Based on a quick tally, the number of athletes petitioning for eligibility would potentially reach in the thousands. The question may not be should these athletes be eligible, but who would be responsible for verifying their status. With such broad rules for eligibility, it would be difficult for the committee and council in its current state to be responsible for screening thousands of players every year.

Currently, USA Rugby and the Universities themselves do not have the budget or personnel that would be necessary to research the eligibility of large numbers of players. Thus, the rules that the council develops must be developed so that they can easily be understood by everyone involved, and applied effectively.

Cortez emphasized that the Committee will always consider the best ways to ensure fairness and player welfare in the rapidly changing and competitive environment that is today’s collegiate rugby.

Cortez believes that “the discussion about college eligibility is healthy,” assuring me that the College Management Council recognizes that the rules may need to be adjusted from time to time, and will surely be in discussion in the coming weeks.

“The College Management Council is open to changes as the game evolves,” said Cortez.

Collegiate eligibility is the newest hot-button discussion in a sea of change in American college rugby. With growth comes growing pains, and USA Rugby will need to continue to adapt and be open to change. Cortez and the entire College Management Council are aware of the difficulties with college eligibility but know there are steps to be taken and are open to their options.

What are your thoughts? How does USA Rugby solve the issue of keeping guidelines fair with given resources?

Dave McFadden is a writer and independent contributor to Email him at This email address is being protected from spambots. You need JavaScript enabled to view it..

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Comments (24)

  • Guest - rugbydoug

    In reply to: Guest - Simon

    Simon -- I did EXACTLY that. My favorite teammates were farmers, teachers, and factory guys and a guy who claimed he learned how to play rugby on an aircraft carrier in the Navy. That was the allure and fun of the game.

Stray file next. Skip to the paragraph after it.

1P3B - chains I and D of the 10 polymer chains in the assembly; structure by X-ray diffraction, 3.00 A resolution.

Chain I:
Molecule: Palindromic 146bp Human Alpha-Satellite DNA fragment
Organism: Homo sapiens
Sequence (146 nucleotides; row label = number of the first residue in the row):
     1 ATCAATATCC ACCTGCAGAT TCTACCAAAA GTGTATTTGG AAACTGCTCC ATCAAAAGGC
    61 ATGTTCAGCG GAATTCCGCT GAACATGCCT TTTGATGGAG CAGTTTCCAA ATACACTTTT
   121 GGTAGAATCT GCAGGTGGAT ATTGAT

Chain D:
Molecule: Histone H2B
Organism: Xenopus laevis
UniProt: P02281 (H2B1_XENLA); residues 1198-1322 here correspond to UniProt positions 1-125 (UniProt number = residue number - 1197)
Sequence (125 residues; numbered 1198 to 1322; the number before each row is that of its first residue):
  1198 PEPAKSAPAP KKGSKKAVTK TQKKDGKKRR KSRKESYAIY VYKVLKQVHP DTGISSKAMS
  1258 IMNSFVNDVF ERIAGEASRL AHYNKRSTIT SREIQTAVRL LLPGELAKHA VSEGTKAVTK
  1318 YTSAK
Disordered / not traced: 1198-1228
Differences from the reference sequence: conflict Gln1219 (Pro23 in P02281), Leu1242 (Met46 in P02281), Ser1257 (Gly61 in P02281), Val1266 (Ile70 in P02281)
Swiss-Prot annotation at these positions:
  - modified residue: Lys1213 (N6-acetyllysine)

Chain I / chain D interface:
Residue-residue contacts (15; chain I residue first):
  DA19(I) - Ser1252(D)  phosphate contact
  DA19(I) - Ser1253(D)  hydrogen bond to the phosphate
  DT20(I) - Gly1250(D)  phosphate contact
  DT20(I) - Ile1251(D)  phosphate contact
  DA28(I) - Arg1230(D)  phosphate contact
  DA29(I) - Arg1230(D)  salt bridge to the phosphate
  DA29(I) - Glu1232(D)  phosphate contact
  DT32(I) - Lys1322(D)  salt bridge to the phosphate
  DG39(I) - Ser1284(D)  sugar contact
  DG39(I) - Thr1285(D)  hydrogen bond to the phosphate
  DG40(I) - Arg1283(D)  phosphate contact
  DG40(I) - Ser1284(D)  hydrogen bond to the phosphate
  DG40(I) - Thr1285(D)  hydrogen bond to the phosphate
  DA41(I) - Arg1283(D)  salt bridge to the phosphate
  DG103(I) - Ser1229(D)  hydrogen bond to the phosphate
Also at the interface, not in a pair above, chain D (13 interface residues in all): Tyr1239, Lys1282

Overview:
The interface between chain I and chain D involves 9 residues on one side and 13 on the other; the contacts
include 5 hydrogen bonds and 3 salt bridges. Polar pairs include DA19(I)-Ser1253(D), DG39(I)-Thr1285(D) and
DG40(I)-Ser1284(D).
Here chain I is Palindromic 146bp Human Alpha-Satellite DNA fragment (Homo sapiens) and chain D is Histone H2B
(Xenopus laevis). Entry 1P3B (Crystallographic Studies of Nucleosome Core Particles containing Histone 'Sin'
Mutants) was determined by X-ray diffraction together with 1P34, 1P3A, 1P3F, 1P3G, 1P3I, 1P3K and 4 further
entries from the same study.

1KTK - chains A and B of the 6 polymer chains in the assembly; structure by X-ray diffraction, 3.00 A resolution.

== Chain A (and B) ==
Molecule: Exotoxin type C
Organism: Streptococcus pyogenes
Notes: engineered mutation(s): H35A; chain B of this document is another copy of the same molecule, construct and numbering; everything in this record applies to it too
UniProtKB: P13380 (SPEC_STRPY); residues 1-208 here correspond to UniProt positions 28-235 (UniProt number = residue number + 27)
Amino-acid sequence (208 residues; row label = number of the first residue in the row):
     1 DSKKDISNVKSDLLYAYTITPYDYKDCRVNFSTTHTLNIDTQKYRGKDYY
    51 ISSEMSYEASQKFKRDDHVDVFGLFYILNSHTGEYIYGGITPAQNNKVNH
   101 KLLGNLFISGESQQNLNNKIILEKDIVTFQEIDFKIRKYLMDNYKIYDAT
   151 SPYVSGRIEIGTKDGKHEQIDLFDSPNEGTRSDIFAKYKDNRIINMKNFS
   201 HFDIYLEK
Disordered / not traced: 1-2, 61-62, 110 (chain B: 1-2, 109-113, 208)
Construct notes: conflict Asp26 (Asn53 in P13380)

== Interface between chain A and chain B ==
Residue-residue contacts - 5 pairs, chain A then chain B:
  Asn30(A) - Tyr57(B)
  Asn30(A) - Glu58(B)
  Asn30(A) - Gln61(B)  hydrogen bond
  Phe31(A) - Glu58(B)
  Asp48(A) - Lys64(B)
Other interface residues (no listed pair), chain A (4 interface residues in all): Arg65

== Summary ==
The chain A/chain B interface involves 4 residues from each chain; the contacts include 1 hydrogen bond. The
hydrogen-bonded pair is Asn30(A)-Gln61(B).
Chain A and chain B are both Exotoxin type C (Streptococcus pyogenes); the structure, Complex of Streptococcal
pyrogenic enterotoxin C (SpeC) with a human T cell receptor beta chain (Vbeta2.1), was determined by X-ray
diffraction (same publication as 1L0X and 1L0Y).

• Guest - rugbydoug

    I played my college rugby long ago and for a long time (undergrad, grad school and as a working guy on a college team) as a club sport. I played against and with guys older and bigger and from different backgrounds, from different countries and it was fun. And I played against several of the original Eagles. My point: College rugby has become this over-managed and over-regulated endeavor which it seems all of rugby in the US has become. Unfortunately for all of that, we have not become a very good rugby nation. We play like football players trying to play rugby not rugby players playing rugby. We need MORE club teams, fewer college teams because the quality of college rugby is not good enough to get it done. In Europe 18 to 22 year-old guys are playing CLUB rugby not college.....

  • Guest - Dave C

    Age should not be an issue, USA just capped an 18 year old, teenagers across the world are playing professional rugby. As long as there is a manageable / cost efficient process in place we should let them play. Playing against stronger opposition makes you better not worse, just because someone is older does not mean they are a better player which will get them a slot in the team.
    Let’s work together to get the highest level of performance teams out on the field, which will enable us to grow and raise the profile of the game to the highest possible level.
    I salute all service members, especially the ones who wish to come and play on the rugby field of combat.

  • Guest - Chilly